Jul 16, 2023 - Politics & Policy

Record migration sparks backlash in wealthy nations

Recognized asylum applications, by select receiving country
Data: UNICEF; Chart: Tory Lysik/Axios Visuals

Waves of migrants taking dangerous, unauthorized passages to Europe and the U.S. are fueling a new rush of anti-immigrant policies and deepening political divisions in several wealthy countries.

The big picture: New immigration restrictions, and a sharp increase in anti-immigrant rhetoric from conservative politicians, come as wars, climate-driven disasters and economic woes have led record numbers of refugees and asylum seekers to embark on perilous journeys from their home countries.

  • Some 2.9 million new asylum applications were submitted last year — more than any year since at least 2000, according to the UN.
  • 40% of the new applications were made by people fleeing Latin America and the Caribbean, especially Cuba, Nicaragua and Venezuela.
  • There’s also been a dramatic surge in Europe, driven by migrants from Syria, northern Africa, Iraq, Turkey and elsewhere.

Driving the news: In the U.S., almost every 2024 Republican presidential candidate has embraced a tough stance on border security and migrants, reflecting polls that suggest most Americans want less immigration.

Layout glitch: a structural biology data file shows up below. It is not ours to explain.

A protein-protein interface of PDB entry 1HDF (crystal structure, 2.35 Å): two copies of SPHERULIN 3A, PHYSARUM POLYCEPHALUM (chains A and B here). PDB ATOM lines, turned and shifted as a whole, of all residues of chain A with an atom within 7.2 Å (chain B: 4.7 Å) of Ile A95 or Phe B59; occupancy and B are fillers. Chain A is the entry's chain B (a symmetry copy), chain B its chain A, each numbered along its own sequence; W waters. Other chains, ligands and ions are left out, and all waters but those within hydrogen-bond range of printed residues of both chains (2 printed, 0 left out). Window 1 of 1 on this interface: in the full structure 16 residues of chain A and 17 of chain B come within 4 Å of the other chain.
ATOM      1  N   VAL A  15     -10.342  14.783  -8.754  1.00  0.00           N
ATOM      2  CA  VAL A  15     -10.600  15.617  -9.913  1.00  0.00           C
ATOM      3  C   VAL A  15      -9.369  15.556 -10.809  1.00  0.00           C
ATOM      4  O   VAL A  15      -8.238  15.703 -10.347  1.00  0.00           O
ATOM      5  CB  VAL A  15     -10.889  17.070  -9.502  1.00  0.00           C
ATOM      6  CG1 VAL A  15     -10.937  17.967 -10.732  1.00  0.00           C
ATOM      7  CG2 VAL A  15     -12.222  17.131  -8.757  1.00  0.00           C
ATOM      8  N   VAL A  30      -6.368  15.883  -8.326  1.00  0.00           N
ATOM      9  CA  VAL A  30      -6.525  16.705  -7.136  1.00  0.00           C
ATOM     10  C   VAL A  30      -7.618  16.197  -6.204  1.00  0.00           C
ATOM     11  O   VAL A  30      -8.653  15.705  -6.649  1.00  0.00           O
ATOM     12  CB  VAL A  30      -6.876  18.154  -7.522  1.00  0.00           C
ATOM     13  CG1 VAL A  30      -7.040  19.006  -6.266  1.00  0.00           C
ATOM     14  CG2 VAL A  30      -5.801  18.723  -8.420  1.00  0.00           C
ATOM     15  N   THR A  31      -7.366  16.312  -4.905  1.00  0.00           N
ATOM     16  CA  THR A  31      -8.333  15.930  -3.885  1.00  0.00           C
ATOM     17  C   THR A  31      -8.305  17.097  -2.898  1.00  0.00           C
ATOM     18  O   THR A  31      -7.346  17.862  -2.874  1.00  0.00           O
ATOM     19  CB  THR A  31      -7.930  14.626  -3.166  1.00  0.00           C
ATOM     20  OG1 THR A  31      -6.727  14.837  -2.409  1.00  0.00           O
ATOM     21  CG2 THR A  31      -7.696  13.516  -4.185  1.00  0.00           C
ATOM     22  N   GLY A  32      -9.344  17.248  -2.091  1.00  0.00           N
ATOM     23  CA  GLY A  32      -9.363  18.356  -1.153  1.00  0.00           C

• Proposed policies include finishing former President Trump's border wall, sending military troops into Mexico to target cartels, and restricting or ending birthright citizenship for children of undocumented immigrants.
  • Large numbers of illegal crossings at the southwest border led President Biden to embrace strict immigration policies. He's drawn criticism from Republicans who want tougher restrictions, and from fellow Democrats who say he's gone too far in limiting asylum.

In Europe, far-right politicians in Poland, Italy, Hungary, Spain and beyond have demanded that the EU tighten its immigration policies. Such calls have grown louder during the recent rioting in France after police in a Paris suburb fatally shot a teen of Algerian and Moroccan descent.

  • The Netherlands' government collapsed last weekend amid disagreements over new restrictions on refugees and asylum seekers.
  • In the U.K., Conservative Prime Minister Rishi Sunak is embracing a “stop the boats” campaign, echoing Australia’s crackdown on migrants and asylum seekers who try to reach its shores by boat.
  • And in eastern Germany, the anti-immigrant AFD party won a county government position last week, the first time since the Nazi era that a far-right populist candidate had won an election there.

Reality check: Robust immigration will be critical for continued economic growth in many wealthy nations where birth rates are plummeting, including the U.S.

  • Asylum seekers who flee their home countries and those who immigrate for other reasons can have vastly different circumstances — a distinction often lost in the whirl of heated political debates that can be stoked by racism.

Voters often respond to politicians' emotional narratives — "how it's going to change their lives in an immediate way," rather than "some sort of abstract, long-term economic need," the Migration Policy Institute's Susan Fratzke told Axios.

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